Twitter accepts Elon Musk’s offer to buy platform

Caryl Anne Francia, Business Editor

After weeks of courting the social media platform with offers, Tesla Inc. CEO Elon Musk finally reached an agreement to purchase Twitter Inc.

It was made public on April 2 that Musk bought a 9% stake in the common stock, and the day closed with Twitter seeing its stock jump 27%. Owning 73,486,938 shares in the company, Musk became the company’s biggest shareholder. By the closing bell, he earned $784 million, and his stake was estimated to be worth $3.7 billion.

Twitter CEO Parag Agrawal announced on April 5 that Musk was joining the executive board, saying that his support for and criticism on the platform is needed to make it “stronger in the long-term.” Five days later, Musk retracted the position.

After investors in the company sued him for not disclosing his stake — per rules by the Securities and Exchange Commission, stakes worth more than 5% should be disclosed within 10 days of purchase — Musk offered to buy out the entire company for approximately $43 million.

Musk even said he would pay in physical cash, and stockholders would be given $54.20 in cash for each common stock they owned. Twitter countered the offer on April 15 by adopting a shareholders rights plan, weakening Musk’s influence and stake by selling new stock for shareholders to purchase at a cheap price.

Still, Twitter announced on April 25 that Musk would acquire the entire company for $44 million under those terms.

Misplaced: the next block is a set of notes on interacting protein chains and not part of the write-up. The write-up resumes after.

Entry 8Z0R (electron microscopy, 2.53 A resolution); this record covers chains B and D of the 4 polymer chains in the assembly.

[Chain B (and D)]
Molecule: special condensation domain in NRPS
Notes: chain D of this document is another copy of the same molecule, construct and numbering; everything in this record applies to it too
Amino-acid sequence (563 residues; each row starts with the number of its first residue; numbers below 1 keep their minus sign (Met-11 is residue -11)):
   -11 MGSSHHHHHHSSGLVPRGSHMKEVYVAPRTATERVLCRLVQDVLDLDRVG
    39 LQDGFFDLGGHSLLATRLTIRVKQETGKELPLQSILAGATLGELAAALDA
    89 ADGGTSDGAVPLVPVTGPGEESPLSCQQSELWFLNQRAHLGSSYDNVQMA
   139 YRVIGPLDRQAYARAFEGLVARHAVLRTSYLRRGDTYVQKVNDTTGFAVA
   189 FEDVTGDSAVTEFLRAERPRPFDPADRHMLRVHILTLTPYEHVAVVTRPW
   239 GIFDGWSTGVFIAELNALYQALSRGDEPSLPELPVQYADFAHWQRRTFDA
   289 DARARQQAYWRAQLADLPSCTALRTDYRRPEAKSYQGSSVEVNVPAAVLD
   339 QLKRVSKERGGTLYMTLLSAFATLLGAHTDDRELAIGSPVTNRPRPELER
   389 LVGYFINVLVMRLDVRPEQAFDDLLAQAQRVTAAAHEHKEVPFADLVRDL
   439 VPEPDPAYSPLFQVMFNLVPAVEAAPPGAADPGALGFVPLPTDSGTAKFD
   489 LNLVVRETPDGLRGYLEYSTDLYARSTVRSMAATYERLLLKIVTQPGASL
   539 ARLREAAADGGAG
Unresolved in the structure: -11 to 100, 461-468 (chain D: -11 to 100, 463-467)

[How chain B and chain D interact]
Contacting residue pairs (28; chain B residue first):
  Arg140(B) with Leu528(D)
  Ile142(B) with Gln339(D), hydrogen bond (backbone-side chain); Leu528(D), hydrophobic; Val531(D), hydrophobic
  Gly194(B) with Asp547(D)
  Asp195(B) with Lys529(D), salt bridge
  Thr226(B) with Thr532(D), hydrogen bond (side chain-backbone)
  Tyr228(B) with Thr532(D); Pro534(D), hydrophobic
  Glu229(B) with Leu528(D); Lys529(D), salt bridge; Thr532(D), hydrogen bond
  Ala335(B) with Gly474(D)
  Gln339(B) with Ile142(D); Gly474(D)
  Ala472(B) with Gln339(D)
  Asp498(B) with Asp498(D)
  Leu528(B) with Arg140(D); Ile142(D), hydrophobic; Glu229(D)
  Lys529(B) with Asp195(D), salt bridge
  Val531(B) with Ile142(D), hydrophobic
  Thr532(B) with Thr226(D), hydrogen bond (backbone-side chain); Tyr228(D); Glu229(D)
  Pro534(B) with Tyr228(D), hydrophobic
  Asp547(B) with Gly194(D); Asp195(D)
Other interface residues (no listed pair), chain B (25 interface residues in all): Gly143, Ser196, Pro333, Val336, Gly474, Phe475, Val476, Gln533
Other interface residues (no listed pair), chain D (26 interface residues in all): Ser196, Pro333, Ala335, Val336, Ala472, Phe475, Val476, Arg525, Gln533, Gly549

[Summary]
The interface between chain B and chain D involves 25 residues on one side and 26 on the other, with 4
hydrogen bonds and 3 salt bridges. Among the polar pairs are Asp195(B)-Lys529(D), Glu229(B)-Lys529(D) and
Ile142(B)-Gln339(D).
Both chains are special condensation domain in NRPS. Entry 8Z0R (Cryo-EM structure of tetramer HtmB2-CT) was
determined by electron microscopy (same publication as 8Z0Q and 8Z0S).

“The Twitter Board conducted a thoughtful and comprehensive process to assess Elon’s proposal with a deliberate focus on value, certainty, and financing,” Bret Taylor, the chair of Twitter’s board of directors, said in a press release. “The proposed transaction will deliver a substantial cash premium, and we believe it is the best path forward for Twitter’s stockholders.”

Musk will also acquire $25.5 billion in debt and marginal loan financing, providing back $21 billion in equity commitment. A press release reports that the transaction has no financing condition.

Concerns were raised regarding the internal structure of Twitter, such as whether Agrawal, who has only been in his position since November 30, will leave. However, he has expressed support for Musk’s deal so far, despite tensions with employees and concerns from users over freedom of speech.

“Twitter has a purpose and relevance that impacts the entire world,” Agrawal said in a press release. “Deeply proud of our teams and inspired by the work that has never been more important.”

Musk maintained that he would make improvements to the social media platform by adding new features, making open-sourcing the platform’s algorithm and removing spam bots.

“Twitter has tremendous potential – I look forward to working with the company and the community of users to unlock it,” Musk said in the press release.

While this has been said, Musk’s plans for the platform seem to change every day, with him announcing in a May 3 tweet that he is considering charging users with commercial or governmental accounts. He sold $8.5 billion in Tesla stock at the end of April without disclosing why.

In addition to being the CEO of Tesla, Musk plays the same role for and is the founder of Space Exploration Technologies Corp., or “SpaceX,” his aerospace travel-focused company. Whatever change he brings to Twitter, Musk will do it as an experienced businessman.